Fall Lake View:

Blocking Waterfall:

If anyone is interested in attempting I am game for another attempt, but we are going to need gear and skills I do not have yet. 73 KB9ENS

1 Like

If I were in Southern California I’d be all over attacking that one with you as it looks like an interesting problem that you’re working through. At this point, I would skip the gully routes and explore some of the shoulders and ridge lines. It may turn into a horrible bushwhack and scramble, but it would at least get you to the top.

2 Likes

Great attempt of Chileno Canyon. Have been in commo with “Chiky” (real name Steve!) off and on, he may eventually make another attempt on his route, he says he left the canyon (not Chileno) too early

Hi there,

There’s nothing like being the first activator for a summit. I’ve done a few that way out in the deserts (Death Valley, Mojave NM), but I didn’t realize there were any that close to the LA area that had not been put on air.

I live near you in the Inland Empire area (Menifee) and would be very interested in a final push to put that peak on the air. I looked at it on the map, and it is definitely a formidable route. The canyons in that area are always going to be choked with brush or water, so I agree with K7EEX that a ridge-walking approach might be best - perhaps starting from the roadside somewhere on Devils Cyn. Dam Truck Tr. like you did.

I have an ATarrl.net email address, so hit me up if interested.
Brandon Clark
N6BSC

1 Like

And thanks for the link! It’s very cool that other people are working on this peak. I still haven’t gotten a chance to make a second attempt yet. Can you post the following message to that forum for me?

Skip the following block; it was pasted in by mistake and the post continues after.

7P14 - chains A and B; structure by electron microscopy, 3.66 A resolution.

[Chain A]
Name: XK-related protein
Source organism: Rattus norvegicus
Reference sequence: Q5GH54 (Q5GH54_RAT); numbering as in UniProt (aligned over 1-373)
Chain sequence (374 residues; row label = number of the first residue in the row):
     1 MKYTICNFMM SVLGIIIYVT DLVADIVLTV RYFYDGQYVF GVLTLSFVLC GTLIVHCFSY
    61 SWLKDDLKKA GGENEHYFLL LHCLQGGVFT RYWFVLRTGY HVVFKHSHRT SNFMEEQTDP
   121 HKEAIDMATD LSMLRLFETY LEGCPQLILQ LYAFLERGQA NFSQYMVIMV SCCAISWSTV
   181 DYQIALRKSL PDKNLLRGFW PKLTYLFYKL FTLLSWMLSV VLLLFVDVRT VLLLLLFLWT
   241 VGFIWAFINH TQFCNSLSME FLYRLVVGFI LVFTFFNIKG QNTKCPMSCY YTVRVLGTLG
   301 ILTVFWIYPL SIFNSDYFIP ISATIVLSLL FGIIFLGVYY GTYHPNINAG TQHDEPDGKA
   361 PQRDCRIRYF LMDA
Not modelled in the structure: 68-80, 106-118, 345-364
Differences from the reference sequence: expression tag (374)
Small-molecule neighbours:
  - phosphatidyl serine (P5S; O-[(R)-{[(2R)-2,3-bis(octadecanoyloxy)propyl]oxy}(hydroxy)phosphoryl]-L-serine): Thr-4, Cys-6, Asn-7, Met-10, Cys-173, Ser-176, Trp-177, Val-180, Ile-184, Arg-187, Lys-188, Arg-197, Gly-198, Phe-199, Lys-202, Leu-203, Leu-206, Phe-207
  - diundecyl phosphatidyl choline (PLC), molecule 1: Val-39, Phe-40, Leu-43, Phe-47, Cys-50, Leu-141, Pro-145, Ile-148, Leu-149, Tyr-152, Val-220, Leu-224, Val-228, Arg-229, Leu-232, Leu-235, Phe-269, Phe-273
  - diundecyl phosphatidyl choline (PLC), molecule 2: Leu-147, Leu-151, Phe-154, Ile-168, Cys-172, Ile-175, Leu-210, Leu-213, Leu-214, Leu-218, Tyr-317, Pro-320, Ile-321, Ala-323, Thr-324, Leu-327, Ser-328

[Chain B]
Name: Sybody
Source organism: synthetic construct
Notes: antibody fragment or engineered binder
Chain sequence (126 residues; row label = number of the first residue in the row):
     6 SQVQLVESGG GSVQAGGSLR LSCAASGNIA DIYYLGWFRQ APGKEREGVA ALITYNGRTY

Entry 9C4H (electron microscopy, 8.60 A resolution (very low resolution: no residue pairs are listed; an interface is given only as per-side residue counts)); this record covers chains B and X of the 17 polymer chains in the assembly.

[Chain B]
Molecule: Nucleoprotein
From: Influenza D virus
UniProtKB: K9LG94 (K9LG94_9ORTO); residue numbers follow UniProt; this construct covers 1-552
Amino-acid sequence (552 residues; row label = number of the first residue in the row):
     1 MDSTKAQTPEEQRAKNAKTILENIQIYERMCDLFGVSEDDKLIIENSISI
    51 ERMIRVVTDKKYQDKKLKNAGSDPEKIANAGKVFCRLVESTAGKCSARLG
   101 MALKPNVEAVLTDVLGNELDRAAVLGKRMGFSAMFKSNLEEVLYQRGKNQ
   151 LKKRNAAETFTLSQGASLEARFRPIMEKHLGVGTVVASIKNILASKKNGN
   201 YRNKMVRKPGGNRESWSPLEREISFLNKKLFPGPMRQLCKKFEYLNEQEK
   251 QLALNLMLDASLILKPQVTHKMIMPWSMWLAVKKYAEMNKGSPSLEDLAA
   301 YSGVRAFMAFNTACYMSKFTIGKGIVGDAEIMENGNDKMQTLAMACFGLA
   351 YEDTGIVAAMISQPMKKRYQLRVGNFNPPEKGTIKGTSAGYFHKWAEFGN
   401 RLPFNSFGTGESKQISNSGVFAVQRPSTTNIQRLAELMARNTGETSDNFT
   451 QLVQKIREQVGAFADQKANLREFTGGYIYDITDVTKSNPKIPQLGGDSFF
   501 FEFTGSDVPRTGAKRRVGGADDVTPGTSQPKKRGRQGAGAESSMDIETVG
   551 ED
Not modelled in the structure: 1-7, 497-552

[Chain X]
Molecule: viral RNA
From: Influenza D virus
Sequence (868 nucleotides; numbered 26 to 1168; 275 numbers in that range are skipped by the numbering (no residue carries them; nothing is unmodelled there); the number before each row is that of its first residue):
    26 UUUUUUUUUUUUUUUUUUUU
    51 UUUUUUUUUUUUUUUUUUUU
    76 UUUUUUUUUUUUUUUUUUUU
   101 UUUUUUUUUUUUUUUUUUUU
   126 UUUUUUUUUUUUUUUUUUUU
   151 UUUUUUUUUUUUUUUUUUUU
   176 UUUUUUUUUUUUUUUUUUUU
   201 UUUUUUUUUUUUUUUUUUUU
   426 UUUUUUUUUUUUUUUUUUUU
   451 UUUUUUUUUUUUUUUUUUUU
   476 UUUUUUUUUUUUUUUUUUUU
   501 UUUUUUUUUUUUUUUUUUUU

"From: Chiky (waiting on account approval)

I made an attempt on this peak in May 2016 as part of my personal quest to summit all the 500 prominence peaks in the San Gabriels. Besides this, there are the two in the experimental forest area I haven’t summitted yet. That said, I think this is the most difficult one of them all.

My route in 2016 followed started from the parking lot for the West Fork of the San Gabriel River (as did KB9ENS), but I took the trail up Bear Creek after about a 1 mile hike on the road. After a few miles, I departed the trail to follow the west fork of Bear creek, which runs along the northeast of the Peak 4654 “massif”. This drainage is (was) choked with downed trees, poison oak, nettles, and all kinds of plants, but I’m quite confident that it is much much faster going than trying to follow the ridge. After another couple miles, the main stream turns north, but I took a tributary to continue due west (to continue moving along the north side of the peak). My plan was to target the saddle between 4065 and 4654. I departed the stream and climbed steeply (but easily enough) to the saddle. I figured I’d follow the ridge from there, but that was a mistake. It would have been a nightmarish bushwhack from there through stiff chapparal plants and rocks - I gave up at that point. You can see the picture from there on the peakbagger link from the original poster.

Given what I learned, my plan for the next attempt is to continue in the stream past where I left it up toward the saddle that is due north of the peak and then ascend from there. I think it’s doable - but who knows :wink: I think Fall is a good time for this route as the stream should be low and maybe the foliage in the creek has died back a bit.

Nice! I’ll be in touch.

Hey that’s great… I think Bear Creek is the logical next choice. I wasn’t sure why he’d turned back. Next time I’ll be prepared for bush wacking.